What is an Accessory Dwelling Unit?

An Accessory Dwelling Unit (ADU) is a secondary housing unit on a single residential lot.


An Accessory Dwelling Unit (ADU), sometimes called a granny flat or in-law suite, is a secondary housing unit located on the same lot as a primary residence. These units can be detached from the main house, connected, or even a part of the existing home, such as a converted attic or basement. ADUs are designed to be completely independent living spaces, equipped with their own kitchen, bathroom, and separate entrance.

The rise of ADUs reflects a growing need for flexible and affordable housing options as well as a desire for multi-generational living spaces. They offer homeowners the opportunity to generate additional income through rent, accommodate family members, or provide a separate work or creative space. In urban areas or regions with housing shortages, ADUs can significantly contribute to the diversification of housing stock and help address affordability issues.

However, constructing an ADU involves navigating zoning laws, building codes, and sometimes neighborhood covenants, which can vary significantly depending on the location. This necessitates a well-thought-out plan and often the assistance of professionals in architecture, interior design, and construction.


Architects or interior designers may be engaged to design an ADU that complements the existing home while ensuring functionality and comfort for its occupants. Homeowners might consider building an ADU to house aging parents close by, provide a living space for a returning college student, or to rent out as a secondary source of income. Local governments might also promote the development of ADUs to increase affordable housing options within the community.


  • Are ADUs legal everywhere?

    The legality of ADUs varies by location, with local zoning laws and regulations governing their construction and use. It's important to check with local authorities before proceeding with any ADU project.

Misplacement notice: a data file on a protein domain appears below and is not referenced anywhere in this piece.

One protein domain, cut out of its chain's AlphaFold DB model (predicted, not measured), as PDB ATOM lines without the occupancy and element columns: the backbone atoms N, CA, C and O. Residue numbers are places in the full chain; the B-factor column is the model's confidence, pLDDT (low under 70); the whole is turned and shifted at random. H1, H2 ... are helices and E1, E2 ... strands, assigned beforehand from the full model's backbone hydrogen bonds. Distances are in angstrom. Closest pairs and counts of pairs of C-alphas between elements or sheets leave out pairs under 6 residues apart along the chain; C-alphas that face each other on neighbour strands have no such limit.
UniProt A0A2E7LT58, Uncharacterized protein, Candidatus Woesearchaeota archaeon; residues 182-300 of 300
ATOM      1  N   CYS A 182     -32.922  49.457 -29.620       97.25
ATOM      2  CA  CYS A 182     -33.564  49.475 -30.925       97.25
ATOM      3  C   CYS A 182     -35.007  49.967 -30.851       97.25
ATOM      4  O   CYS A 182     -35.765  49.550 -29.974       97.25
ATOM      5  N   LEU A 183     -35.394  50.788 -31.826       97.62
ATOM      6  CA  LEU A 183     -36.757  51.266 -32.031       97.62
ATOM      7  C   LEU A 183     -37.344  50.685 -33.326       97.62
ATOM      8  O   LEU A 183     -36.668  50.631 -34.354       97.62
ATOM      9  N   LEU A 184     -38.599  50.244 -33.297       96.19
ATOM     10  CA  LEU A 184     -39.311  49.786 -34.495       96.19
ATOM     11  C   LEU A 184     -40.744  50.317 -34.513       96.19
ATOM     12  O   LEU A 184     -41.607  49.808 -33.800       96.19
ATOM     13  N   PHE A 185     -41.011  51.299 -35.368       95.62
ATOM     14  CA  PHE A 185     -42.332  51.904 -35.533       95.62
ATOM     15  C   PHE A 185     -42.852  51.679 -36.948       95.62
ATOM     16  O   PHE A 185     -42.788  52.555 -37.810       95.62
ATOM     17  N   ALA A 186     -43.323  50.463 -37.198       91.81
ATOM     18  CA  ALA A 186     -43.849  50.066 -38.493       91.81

• Can an ADU be used for rental income?

    Yes, many homeowners build ADUs to generate rental income. However, it's important to comply with local regulations regarding rental properties.

  • Do ADUs need to match the main house in style?

    While ADUs do not necessarily have to match the main house exactly, some jurisdictions have guidelines ensuring architectural harmony between the primary residence and the ADU. Consulting with an interior designer or architect can help achieve a cohesive look.

  • What are the common types of ADUs?

    Common types of ADUs include detached units (such as backyard cottages), attached units with a separate entrance (such as above-garage apartments), and converted spaces within the main home (like basements or attics).

Practical Application

When planning an ADU, consider how the space will be used and by whom to ensure the design meets their needs. For example, if the ADU is intended for elderly parents, incorporating accessibility and ergonomics features like wider doorways and walk-in showers can provide comfort and safety. Working with professionals who understand local regulations and can navigate the permitting process is also crucial for a successful project.